In a 2015 Chaos Report, the Standish Group assessed more than 50,000 software development projects, ranging from small enhancements to massive systems re-engineering implementations. They found that less than 29 percent of those projects were successful, with as many as 19 percent failing outright. With success rates like that, any human capital management (HCM) initiative becomes daunting. How can you make sure you’re part of the 29 percent that succeed?

Before engaging in any workforce-related endeavor, it is critical to understand your current state, identify opportunities to improve and develop a robust framework for migration to a future state. It’s essential to have a plan, a business process blueprint that takes into consideration all these variables and maps your path to success.


What is blueprinting?

Blueprinting is a combination of management philosophy, discipline, capabilities, and technology. At Bluewater, we use a methodology that is geared specifically toward the human capital management and workforce management worlds. The process of blueprinting allows us to define how your organization functions today, and how you’d like it to function in the future. We identify several critical factors including target processes, events or triggers, functions, activities, capabilities, dependencies, and systems. We use this information to get an accurate picture of the business model we are seeking to change.

A workforce change is about more than technology – so a methodical, holistic blueprinting approach is critical to success. Here are 6 ways that blueprinting benefits organizations.

1. Improved agility

To remain competitive in today’s environment, companies must be able to quickly react to changes — whether regulatory, competitive, or technology-driven. Regardless of the cause of change, agility is the key to remaining competitive. An HCM blueprint serves as a map of your current state so that you can quickly assess what changes to the current state might help you meet these demands. As the processes develop, management can see areas of improvement, target change, and evolve to meet environmental shifts.

2. Increased efficiency and enable continuous improvement

The real measure of your HCM investment is the initial and ongoing return on investment (ROI). But it’s difficult to evaluate system effectiveness without having defined the areas in need of improvement. A blueprint brings inefficient or ill-defined processes to the surface, allowing you to pinpoint necessary changes before you implement your system around a bad process. Perhaps a small process change or training initiative can eliminate the need for costly add-ons or custom technology investment. Continuous improvement is key to leveraging your initial spending on both technology and human capital.

3. Enhanced compliance

Non-compliance with rules and regulations impacting business productivity is costly. Having an HCM blueprint positions an organization to create an environment that is compliant and secure. It also shelters the organization and its shareholders from internal issues such as time theft and scheduling issues where employee safety is a concern.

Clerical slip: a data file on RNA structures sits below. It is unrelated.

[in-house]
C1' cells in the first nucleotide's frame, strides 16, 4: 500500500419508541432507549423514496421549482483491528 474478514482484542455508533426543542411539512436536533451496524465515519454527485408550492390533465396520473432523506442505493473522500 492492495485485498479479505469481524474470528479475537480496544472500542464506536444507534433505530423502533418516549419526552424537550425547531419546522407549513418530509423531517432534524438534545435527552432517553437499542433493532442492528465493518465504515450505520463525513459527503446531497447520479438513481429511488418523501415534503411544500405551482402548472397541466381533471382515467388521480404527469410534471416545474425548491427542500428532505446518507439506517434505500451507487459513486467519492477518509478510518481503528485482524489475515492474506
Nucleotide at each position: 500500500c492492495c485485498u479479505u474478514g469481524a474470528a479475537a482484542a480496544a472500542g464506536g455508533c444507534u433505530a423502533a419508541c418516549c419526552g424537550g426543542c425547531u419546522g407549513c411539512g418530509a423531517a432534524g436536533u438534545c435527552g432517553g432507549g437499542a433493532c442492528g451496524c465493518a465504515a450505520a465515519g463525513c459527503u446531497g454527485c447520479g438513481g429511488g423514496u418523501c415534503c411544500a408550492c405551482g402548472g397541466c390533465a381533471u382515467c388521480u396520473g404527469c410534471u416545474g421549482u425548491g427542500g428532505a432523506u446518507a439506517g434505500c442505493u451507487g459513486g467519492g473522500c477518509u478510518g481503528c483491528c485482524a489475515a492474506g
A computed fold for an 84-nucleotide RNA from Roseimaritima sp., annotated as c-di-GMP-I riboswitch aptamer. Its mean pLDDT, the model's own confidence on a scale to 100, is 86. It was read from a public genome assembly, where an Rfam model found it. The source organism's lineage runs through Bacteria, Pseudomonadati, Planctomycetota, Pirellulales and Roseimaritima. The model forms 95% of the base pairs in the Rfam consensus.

4. Increase executive-level visibility

During your implementation journey, having a WFM blueprint can provide much-needed clarity. By targeting the process instead of just configuration requirements, you can create a common language that can be distributed across multiple levels of management and decision-making. Given that one of the most common reasons for project failures is poor communication, establishing effective communication is critical to your success. An HCM blueprint provides the forum needed for this required level of stakeholder engagement.

5. Simplified training, change management, and knowledge transfer

Often, companies operate under the assumption that employees know and will develop their understanding of the process. This assumption is wrong. An HCM blueprint provides a description of your current workflow and helps organizations distribute the information efficiently among their workforce. This allows your organization to keep everyone on the same page and enables the identification and delivery of any further required training to help alleviate the disruption and stress that often accompany HCM initiatives.

6. Clearly defined benefits and success criteria

Success is open to multiple definitions and interpretations. One way to view success is the end result of providing sustainable benefits that support end-users. Frequently an HCM program is viewed as a simple clock upgrade system replacement that delivers no true value. Whether performing an upgrade or embarking upon a new system implementation, it is imperative to clearly define what the organizational benefits will be. They could be shortening recruitment time, reducing incident volumes (requests for information or technical), overtime optimization, or shortening the payroll processing cycle. 

Too many success criteria can become overwhelming and a lack of success criteria will have you operating in a vacuum. Often, an HCM system is seen as an audit trail for a broader corporate initiative but HCM systems have standalone benefits that shouldn’t be ignored. The tangible benefits to your organization can easily be captured if metrics are defined at the forefront.

An HCM blueprint gives management the ability to see not just how an organization is managing its workforce, but also how each process is functioning. In time, this data can lead to cost savings, increased labor margin, and improvements in overall efficiency. If the right stakeholders are engaged and brought together, it takes less than three months to define an HCM blueprint. Once established, the rest is straightforward with the outcomes of serving employees and employers alike.

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